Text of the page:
The email looked innocuous enough.
It contained a link to access a shared document relating to a project the staffer was working on. Once clicked, they were asked for their login details, which they provided -- just one of dozens of times a day they had to type them out.
The moment the staffer pressed Enter, a notification was triggered on the other side of the world. A cascading series of actions then kicked into gear, which would eventually compromise the staffer's entire computer network and expose huge quantities of sensitive documents and information.
According to an explosive new report out this week, the above scenario played out hundreds of times in recent years as Chinese state-sponsored hackers allegedly targeted and compromised government entities around the world, including the European Union's diplomatic communications network.
Sensitive cables from that network were released by Area 1 -- a cybersecurity firm founded by former US National Security Agency employees -- including communications that revealed deep concerns within the EU about the Trump administration's negotiations with China, Russian relations with Western Europe and Iran's nuclear program.
The revelations, which were followed Thursday by new indictments of alleged Chinese hackers by the US Justice Department, expose that the cyber cold war between the US and China, which reached boiling point in the mid 2010s before a landmark agreement was signed by Washington and Beijing, is once again ramping up.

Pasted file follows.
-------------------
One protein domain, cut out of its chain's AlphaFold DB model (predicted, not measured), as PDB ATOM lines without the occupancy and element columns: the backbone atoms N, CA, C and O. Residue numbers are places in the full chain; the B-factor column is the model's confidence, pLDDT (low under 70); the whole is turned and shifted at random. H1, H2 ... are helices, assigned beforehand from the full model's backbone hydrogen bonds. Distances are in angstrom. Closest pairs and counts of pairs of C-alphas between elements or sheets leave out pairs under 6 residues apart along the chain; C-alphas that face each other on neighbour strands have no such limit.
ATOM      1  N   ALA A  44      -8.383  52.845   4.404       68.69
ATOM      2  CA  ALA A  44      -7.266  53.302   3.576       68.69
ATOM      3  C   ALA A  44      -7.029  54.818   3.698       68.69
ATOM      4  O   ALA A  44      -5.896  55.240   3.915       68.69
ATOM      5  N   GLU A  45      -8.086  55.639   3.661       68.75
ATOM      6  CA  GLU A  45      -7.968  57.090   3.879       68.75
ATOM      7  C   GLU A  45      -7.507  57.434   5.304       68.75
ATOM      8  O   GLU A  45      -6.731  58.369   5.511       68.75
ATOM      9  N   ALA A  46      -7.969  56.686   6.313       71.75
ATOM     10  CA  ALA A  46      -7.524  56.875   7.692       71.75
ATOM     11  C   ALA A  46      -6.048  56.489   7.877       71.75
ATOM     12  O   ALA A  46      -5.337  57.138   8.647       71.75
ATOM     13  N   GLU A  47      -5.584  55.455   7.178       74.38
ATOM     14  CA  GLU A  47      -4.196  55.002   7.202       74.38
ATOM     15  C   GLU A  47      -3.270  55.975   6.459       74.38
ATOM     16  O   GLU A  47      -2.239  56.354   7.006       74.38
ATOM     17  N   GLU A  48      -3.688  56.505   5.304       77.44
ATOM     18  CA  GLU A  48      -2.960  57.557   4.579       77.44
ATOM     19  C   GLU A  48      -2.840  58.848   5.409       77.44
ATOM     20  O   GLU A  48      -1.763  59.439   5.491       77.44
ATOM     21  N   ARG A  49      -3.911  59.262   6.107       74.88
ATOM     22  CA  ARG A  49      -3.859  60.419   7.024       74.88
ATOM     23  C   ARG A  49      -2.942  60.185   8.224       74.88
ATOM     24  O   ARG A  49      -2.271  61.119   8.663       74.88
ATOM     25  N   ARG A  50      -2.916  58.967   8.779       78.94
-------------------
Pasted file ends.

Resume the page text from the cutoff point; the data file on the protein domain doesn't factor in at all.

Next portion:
In a statement Friday, China's Ministry of Foreign Affairs reacted forcefully to what it described as "groundless accusations," saying the US had "fabricated facts out of thin air" and "seriously violated the basic norms of international relations and severely harmed bilateral cooperation."
US President Barack Obama and Chinese President Xi Jinping stood side by side, facing a gaggle of reporters in the White House's Rose Garden.
It was September 2015. After months of escalating tensions and accusations, the two leaders announced that they had reached a "common understanding" on cyber espionage and security.
"We've agreed that neither the US or the Chinese government will conduct or knowingly support cyber-enabled theft of intellectual property, including trade secrets or other confidential business information for commercial advantage," Obama said.